A life well lived: Stories from the first graduating class in celebration of its 50th reunion

by | Jun 3, 2017

Hear nine members of the class of 1967 share their memories of a budding campus and their adventures in the decades since.
The class of 1967 poses during their graduation rehearsal. Not all graduates were present that day. Click on the photograph to zoom in on a larger version of the image. (Photos courtesy of University Archives)

The class of 1967 poses during their graduation rehearsal. Not all graduates were present that day. Click on the photograph to zoom in on a larger version of the image. (Photos courtesy of University Archives)

By Bob Samples and Marisol Ramirez

A circuit judge, a social studies teacher, wife to a mayor, a scientist in an engineering lab and a man that sold Christmas trees.

Those who make up the University of Missouri–St. Louis’ first graduating class went on to many different adventures in life, but they all share one adventure in common – taking a chance on a fledgling university.

In the years following UMSL’s formation in 1963, campus consisted of a handful of eager faculty members and a former golf course clubhouse that served as its primary structure. The university was, for many, the affordable option that allowed them access to higher education – a need UMSL continues to serve today.

But times were different. It was the height of the Vietnam War, and many young men turned to academics in lieu of rifles. People preached peace and love, and the Civil Rights Movement spurred.

The class of 1967 takes a break from their graduation rehearsal on the hillside of Bugg Lake at UMSL. Click on the photograph to zoom in on a larger version of the image.

The class of 1967 takes a break from their graduation rehearsal on the hillside of Bugg Lake at UMSL. Click on the photograph to zoom in on a larger version of the image.

In the midst of that backdrop came UMSL’s first graduating class in 1967 with 205 graduates. Since then, the university has issued 108,000 degrees to 96,000 people – impressive numbers given its relative youth.

“Very few campuses nationally can match our quality growth in educating and graduating people who seek different and better lives,” UMSL Chancellor Tom George says.

In this article, UMSL celebrates the first of those people who sought “different and better lives.” A few members of the class of 1967 reflect on their UMSL days and adventures since.

Linda Ashford
(on the right, row 7, second person)
Fresh out of Normandy High School, Ashford was excited to “attend a school in my own neighborhood and be part of a new addition to the University of Missouri System.” She wasn’t disappointed.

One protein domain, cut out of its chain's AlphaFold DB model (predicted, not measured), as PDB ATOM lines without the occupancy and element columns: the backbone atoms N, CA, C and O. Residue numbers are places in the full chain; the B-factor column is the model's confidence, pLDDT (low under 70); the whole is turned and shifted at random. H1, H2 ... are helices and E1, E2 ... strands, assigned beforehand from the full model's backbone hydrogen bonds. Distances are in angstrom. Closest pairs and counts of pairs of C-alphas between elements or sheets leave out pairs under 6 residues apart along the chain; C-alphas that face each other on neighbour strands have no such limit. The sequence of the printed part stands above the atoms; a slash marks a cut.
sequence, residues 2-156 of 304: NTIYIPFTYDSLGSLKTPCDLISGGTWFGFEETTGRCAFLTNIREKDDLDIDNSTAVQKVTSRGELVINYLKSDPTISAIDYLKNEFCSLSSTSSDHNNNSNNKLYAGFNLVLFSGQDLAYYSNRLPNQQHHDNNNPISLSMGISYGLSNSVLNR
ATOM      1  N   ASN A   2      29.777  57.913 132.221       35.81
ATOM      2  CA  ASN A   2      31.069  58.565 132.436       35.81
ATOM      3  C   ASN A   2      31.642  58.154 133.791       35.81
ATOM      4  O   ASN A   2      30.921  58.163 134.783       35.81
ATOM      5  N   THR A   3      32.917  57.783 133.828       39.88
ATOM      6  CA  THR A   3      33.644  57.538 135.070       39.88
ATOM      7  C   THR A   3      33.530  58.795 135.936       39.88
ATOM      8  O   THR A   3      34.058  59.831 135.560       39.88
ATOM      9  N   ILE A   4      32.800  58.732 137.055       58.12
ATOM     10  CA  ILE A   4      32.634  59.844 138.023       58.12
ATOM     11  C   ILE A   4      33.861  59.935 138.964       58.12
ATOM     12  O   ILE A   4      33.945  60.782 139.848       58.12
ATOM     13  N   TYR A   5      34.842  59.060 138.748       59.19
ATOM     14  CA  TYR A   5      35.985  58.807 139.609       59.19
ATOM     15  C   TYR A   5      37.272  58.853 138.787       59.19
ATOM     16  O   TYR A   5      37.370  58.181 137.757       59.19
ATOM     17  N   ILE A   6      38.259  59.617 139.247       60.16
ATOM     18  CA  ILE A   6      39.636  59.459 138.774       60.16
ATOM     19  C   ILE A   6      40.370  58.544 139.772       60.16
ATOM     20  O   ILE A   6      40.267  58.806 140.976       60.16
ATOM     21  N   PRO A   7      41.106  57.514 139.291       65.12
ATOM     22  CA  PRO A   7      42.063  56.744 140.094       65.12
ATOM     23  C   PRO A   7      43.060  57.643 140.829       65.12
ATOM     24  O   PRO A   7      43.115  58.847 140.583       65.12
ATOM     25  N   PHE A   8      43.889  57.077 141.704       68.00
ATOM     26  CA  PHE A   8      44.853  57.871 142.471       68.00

“I received an excellent education,” Ashford says. “I enjoyed the professors as well as my classmates. The ’60s were a tumultuous time, and the discussions and debates helped prepare me for my career.”

Graduating with a bachelor’s degree in history, Ashford taught social studies in the Pattonville and Lee’s Summit school districts – with a hiatus in between to raise children. She’s since retired and lives in Lee’s Summit, Missouri.

Richard Bresnahan
(not pictured)
The Mercy High School graduate was attracted to UMSL for its affordability and remembers fondly the “professors and fellow students who were wonderful and helped me a great deal.”

Following his graduation from UMSL with a bachelor’s degree in business administration, Bresnahan joined the U.S. Army, serving from 1968 to 1970. Afterwards, he earned his law degree from the University of Missouri–Columbia and practiced law in St. Louis for 32 years before his appointment as a circuit judge in St. Louis County.

He retired in 2015, has two children and lives in St. Louis.

Lois Brockmeier Schoemehl
(on the right, row 1, ninth person)
Graduating with a bachelor’s degree in English, Schoemehl was the inaugural director of UMSL’s first office for alumni relations, which also came into existence in 1967. She oversaw its operations and growth for nearly a decade, before shifting to raising children, volunteerism and helping her husband’s political career.

Schoemehl’s husband, Vince, who earned a history degree from UMSL in 1972, was an alderman and three-term mayor for the city of St. Louis, where the couple still resides. They have two children and one grandchild.

Schoemehl chose UMSL for its proximity after graduating from Normandy High School. Her fondest memories of UMSL were student organizations and good teachers, especially William Hamlin who “awakened in me a lifelong love of reading,” Schoemehl says. Hamlin was instrumental over the years in building the Department of English.

Oliver Dunn
(on the left, row 1, 10th person)
Choosing UMSL was an “obvious decision” for Dunn. Recently out of the U.S. Air Force, he was looking for a college that was local, inexpensive and offered his preferred degree – Spanish.

“I thoroughly enjoyed my Spanish classes with Professor Marion Holt, a great teacher,” Dunn says. “I also had some great friends there.”

Leaving UMSL with a bachelor’s degree in Spanish, Dunn went on to Southern Illinois University and the University of Utah for graduate studies. He eventually married, had children and grandchildren, played church organ and taught Spanish in several Illinois schools before retiring from Murphysboro High School.